Over the years ‘super foods’ continue to roll on through – Kale, Coconut Oil, Goji Berries, MCT oil – the list goes on and on! Some are based on actually science and others – totally hype.
Over at Nourish’d we are super keen on science backed superfoods, and the benefits of supercharging our bodies with the best available nutrition.
Eat carbs don’t eat carbs? We’re here to break it down for you. And it’s pretty simple – for most people, eat the carbs!
But what if we told you, it’s not about whether to eat them, but HOW you eat them. In this magical world you can have your carbs, and eat them too (see what we did there!?)
There’s a lot of talk around the benefits of leaving white complex carbs out of your diet – bread, pasta + rice seemed to have all turned into cauliflower subs. Now don’t get us wrong we are cauliflower keen! But with the benefits of including resistant starch in your diet stacking up by the plate load, the benefits are just too good to resist.
Enter – The world of Resistant Starch.
Firstly, what is resistant starch?
Oats, rice and potatoes – the most common sources of resistant starch. Let’s break it down – usually as starch digests it breaks down into glucose, which causes blood sugar to spike. Resistant starch travels much further than the small intestine, right down to the colon where it feeds good bacteria allowing for more volume and better fed good bacteria and less of the bad guys. Healthy gut bacteria is just one of the benefits of resistant starch along with increases feeling of fullness, reduced bowel concerns, and reduction in chronic inflammation and disease such as diabetes, obesity, Alzheimer’s and even colon cancers.
Why is it so great?
Resistant starch feeds the good bugs in your colon, which in turn produce essential fatty acids that positively impact not just the colon but the whole of your body!
The benefits of Including Resistant Starch in your diet:
- Resistant starch passes through the stomach and small intestine all the way to your colon where it feeds your friendly gut bacteria
- Here it feeds all the great bacteria in your colon, having a big impact on not only their health but their number
Did you know? Once the resistant starch lands in your colon your bacteria feed on it. During this process they produce short chain fatty acids like butyrate.
This is where the magic happens!!
Butyrate is the preferred fuel of the cells that line your colon.
Not only is butyrate the preferred source of fuel for the bacteria in your colon, in general resistant starch is beneficial to the whole of your body. The list of benefits go on for a mile, but include
- The short chain fatty acids that aren’t used by your colon travel to other areas of the body helping to reduce inflammation.
- It reduces your pH (or acidity) level, and leads to changes within your colon that could lower your risk of colorectal cancer (the fourth most common cause of cancer death in the world – yikes!)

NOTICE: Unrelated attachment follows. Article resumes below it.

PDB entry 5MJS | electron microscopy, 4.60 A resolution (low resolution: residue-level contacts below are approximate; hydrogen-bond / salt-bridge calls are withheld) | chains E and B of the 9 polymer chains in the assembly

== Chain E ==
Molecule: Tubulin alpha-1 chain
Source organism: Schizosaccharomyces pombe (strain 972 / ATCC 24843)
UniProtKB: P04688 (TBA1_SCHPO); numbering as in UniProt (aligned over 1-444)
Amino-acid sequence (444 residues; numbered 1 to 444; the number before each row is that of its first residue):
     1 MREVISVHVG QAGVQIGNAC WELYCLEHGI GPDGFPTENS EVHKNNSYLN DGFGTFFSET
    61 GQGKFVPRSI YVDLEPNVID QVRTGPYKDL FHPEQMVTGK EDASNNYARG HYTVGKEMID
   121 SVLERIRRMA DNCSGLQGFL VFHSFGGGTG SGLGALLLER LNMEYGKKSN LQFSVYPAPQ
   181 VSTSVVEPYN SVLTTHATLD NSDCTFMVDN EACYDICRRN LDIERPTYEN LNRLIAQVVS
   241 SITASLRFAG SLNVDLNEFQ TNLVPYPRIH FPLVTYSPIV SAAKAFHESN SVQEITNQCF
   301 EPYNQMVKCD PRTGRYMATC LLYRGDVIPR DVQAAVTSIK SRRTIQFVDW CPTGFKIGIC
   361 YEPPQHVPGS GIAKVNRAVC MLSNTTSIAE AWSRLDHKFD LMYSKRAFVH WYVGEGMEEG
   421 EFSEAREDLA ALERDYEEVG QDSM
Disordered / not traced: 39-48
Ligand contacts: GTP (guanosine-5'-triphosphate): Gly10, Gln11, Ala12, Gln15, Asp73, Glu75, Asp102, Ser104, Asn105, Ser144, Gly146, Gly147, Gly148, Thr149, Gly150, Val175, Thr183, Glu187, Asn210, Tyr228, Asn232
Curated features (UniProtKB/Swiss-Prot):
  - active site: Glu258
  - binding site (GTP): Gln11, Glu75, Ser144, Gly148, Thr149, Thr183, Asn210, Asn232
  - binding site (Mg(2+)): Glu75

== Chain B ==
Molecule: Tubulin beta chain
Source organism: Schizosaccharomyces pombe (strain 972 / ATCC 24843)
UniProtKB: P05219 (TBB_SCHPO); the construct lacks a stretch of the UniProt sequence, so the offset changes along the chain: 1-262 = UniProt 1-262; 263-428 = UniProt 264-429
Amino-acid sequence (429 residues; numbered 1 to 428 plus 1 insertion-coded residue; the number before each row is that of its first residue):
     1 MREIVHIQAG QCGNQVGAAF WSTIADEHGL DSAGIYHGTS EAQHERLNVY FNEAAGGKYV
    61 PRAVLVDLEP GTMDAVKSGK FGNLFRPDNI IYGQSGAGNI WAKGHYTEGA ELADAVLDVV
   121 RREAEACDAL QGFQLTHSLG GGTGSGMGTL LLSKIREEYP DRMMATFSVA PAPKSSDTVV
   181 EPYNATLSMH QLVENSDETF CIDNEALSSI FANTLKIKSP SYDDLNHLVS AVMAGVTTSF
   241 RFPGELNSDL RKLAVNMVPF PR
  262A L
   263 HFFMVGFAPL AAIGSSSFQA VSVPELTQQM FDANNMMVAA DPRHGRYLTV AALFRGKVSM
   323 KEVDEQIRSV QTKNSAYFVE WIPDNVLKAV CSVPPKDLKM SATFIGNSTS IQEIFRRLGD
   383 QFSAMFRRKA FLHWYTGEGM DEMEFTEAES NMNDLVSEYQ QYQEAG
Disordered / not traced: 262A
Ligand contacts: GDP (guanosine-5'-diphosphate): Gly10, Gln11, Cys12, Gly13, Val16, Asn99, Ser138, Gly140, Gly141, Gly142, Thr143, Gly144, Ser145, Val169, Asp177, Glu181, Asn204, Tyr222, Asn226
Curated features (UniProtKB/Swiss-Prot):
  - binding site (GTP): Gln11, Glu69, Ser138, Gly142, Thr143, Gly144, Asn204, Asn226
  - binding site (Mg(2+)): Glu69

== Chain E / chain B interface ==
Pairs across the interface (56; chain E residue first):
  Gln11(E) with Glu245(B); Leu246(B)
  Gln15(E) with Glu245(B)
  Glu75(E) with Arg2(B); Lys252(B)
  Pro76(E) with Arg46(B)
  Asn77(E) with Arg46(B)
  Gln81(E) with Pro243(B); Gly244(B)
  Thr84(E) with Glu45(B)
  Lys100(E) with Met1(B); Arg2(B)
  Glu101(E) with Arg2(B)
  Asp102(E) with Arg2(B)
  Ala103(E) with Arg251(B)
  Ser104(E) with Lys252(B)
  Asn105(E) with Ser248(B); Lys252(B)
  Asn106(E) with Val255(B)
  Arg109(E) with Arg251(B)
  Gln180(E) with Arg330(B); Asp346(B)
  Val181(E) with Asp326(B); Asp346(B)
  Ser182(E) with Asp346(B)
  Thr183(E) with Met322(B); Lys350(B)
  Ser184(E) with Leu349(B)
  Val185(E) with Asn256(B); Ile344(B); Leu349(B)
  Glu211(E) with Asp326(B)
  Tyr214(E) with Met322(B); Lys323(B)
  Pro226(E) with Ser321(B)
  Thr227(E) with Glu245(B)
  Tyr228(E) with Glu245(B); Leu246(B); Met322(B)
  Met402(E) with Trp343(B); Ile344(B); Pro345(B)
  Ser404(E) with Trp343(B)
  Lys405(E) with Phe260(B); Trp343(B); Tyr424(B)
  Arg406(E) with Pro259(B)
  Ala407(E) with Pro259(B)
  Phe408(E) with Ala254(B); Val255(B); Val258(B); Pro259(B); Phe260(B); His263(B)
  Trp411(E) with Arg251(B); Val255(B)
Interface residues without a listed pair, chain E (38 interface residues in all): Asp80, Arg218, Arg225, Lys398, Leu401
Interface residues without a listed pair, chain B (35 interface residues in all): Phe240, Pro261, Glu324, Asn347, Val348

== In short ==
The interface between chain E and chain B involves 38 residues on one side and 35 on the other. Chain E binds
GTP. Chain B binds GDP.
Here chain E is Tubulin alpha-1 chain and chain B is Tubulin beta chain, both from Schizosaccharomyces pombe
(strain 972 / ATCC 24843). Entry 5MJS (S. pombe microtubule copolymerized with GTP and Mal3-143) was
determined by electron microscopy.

- Resistant starch is also known to ease (for many) various digestive disorders due to its therapeutic impact on the colon. These disorders are rife within society today and include Crohns disease, Ulcerative colitis, diverticulitis and more commonly, constipation and diarrhoea.
- Resistant starch positively impacts your insulin sensitivity after meals – in short it helps to keep your blood sugar stable
- Reducing insulin sensitivity is imperative to health in general, it is believed to be a major precursor to disease such as Diabetes, Alzheimer’s, obesity and heart disease
- Resistant starch also contains fewer calories that regular starch (two vs four calories per gram)
- As resistant starch is a fibre, it can help with satiety and reduce the desire to keep eating when you might not need to.
I know you’re thinking ‘this sounds awesome – and it happens from eating carbs!?’ Yes and yes! Let’s talk about how you can get resistant starch into your diet and start accessing all of these health benefits.
Really it comes down to the cooking and cooling process of foods. Specifically, heating starch containing foods damages their content and reduces their starch content. The way to increase this content is to let them cool after cooking.
Foods high in resistant starch include:
- Cooked and cooled rice
- Cooked and cooled potatoes
- Beans, legumes + nuts
- Cooked and cooled oats
To summarise all the technical stuff up there – including resistant starch as part of your beautifully balanced diet can improve overall health by feeding good bacteria in your gut, reducing inflammation and assisting with digestive concerns. Long term it can help with weight management and reduce your insulin sensitivity.
So if cauli rice isn’t your bag at every meal (or any meal), it turns out there’s a whole lot of very good reasons that the switch might just be ok!